"Don't you see he's lame?" she asked.
"I'm the wrong person to be asking that, he doesn't look a bit lame to me," I responded.


No, it's not Zeke that's sick. It's M. Somehow she's siphoning something off Zeke, giving her something to fuss over, worry about, gain sympathy for her plight.

She's not getting that from us.

Which is probably why, oh joy of joys, she is 'leaving'. I will believe it when I see it, but Barnlord told me today that she's moving Zeke to a different barn.

Well, as we used to say in the Army, 'don't let the door hit your ass on the way out." Goodbye, M. It's not Zeke that's sick, it's you, and until you get some professional therapy, you are never going to find a better barn.




27 March 2017

Buying a horse




Above is a link to an excellent article, found on Haynet, on how to sell a horse. Haynet is an excellent website devoted to horse crazy folks such as ourselves. 

I do hope Haynet doesn't mind that they inspired this post. 

Having been both buyer and seller of horses, I thought I might chip in with a post on what a buyer should do in the process.

There is more than just money involved when you are shopping for a horse.Of course, you want to do a lot of homework on the process of buying a horse: Conformation, pedigree, etc. This is concerning a few other things that might not immediately come to mind when you head out on the road to look at a prospect.

First and most important: you must be honest with yourself. Precisely WHAT do you want a horse for? How experienced are you as a rider? How good a horseman are you, meaning how capable are you at the everyday care of a horse?
Do not go horse shopping with ‘unrealistic expectations’. If you want a horse on which to learn to ride, you are looking for a completely different horse than if you are looking for a 4th level dressage horse on which to compete.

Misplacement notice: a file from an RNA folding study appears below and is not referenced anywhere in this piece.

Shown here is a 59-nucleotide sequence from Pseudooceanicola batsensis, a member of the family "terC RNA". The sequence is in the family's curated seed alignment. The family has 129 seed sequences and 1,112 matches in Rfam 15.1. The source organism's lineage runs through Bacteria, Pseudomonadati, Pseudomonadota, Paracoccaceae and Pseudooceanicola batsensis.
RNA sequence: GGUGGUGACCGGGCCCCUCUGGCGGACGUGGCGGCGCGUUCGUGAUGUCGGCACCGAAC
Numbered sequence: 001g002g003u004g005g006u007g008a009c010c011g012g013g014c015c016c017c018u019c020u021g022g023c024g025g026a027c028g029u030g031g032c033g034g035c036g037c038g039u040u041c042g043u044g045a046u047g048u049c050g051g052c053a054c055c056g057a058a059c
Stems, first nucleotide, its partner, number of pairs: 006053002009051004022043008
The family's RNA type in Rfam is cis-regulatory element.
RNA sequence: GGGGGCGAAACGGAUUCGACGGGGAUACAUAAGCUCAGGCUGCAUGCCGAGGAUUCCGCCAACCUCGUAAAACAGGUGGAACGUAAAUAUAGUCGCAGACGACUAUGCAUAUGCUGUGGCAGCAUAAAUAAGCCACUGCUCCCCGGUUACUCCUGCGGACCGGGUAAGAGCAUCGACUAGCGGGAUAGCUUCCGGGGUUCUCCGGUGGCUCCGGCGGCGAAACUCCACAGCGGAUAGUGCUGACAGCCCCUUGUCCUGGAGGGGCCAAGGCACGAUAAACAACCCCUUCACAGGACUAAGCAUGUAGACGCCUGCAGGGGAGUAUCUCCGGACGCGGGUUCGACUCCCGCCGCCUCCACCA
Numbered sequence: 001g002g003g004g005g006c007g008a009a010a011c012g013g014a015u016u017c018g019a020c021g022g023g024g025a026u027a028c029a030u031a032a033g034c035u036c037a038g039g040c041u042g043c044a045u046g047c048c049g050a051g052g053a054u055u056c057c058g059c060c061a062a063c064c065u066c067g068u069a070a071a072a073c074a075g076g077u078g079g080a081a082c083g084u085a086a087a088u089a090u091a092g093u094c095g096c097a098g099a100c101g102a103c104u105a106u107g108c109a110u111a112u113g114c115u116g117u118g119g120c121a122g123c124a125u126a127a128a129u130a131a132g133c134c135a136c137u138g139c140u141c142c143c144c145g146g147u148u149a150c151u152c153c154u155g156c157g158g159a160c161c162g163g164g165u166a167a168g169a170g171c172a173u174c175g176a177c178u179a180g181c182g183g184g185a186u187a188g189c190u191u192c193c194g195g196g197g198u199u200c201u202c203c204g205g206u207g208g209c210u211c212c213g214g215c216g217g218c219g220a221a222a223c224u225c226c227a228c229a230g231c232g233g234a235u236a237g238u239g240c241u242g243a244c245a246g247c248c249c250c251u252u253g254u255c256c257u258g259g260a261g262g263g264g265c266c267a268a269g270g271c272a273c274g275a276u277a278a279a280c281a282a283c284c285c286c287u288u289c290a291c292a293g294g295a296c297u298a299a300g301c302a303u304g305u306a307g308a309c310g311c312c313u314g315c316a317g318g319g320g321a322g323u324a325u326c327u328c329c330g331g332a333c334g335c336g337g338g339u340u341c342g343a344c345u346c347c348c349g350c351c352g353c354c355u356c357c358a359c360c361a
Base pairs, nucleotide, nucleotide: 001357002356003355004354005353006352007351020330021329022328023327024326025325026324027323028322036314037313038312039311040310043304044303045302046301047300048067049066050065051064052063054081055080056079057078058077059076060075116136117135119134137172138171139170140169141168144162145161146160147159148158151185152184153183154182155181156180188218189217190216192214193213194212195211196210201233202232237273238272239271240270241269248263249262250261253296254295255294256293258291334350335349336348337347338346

EQUUS magazine, (issue 13, which is many more years than I care to admit), published a matrix titled “The 7 Attributes in buying a horse”. It is undoubtedly long out of print, and I do not have the time (or money) to ask permission to reprint it.

Essentially, the Y axis is the rider’s experience level and the X axis is the aspects of the horse. The human experience level ranged from raw beginner to high level competition, as well as breeding. The horse’s attributes were: temperament, size, conformation, age, skill, soundness, and pedigree, with a score of each attribute of 1 being essential and 5 unimportant. With the exception of breeding, the higher the score, the greener the rider.

In a nutshell, it enabled you to decide what horse would be best for you.

  If you are a novice or a beginning rider, you do NOT want that drop dead gorgeous but green as grass three year old colt (a wise old horseman told me once, Green + Green=Black and Blue).
You want an old timer,  in his late teens who’s been there, done that.  He might have leg issues or not be the best in conformation, but if he has a reputation as a ‘babysitter’, give him a really good look. Pedigree is nice but you can't ride it. A 'grade' horse can be just as good a horse as the most blue blooded one.

If you have no experience whatsoever at training a horse, you don’t want that cheap-in-price mustang just three months off the range. If you are looking for a mount for a child, a Shetland pony might be the right size, but an older horse is a better bet. Shetlands have a deserved reputation for being little monsters,because they are so small an adult horse trainer can’t ride them. On the other hand, if you are a Grand Prix dressage rider or an eventer, you might be in the market for a hot tempered off track Thoroughbred that, with a steady hand and a little retraining, can become a gung ho eventer.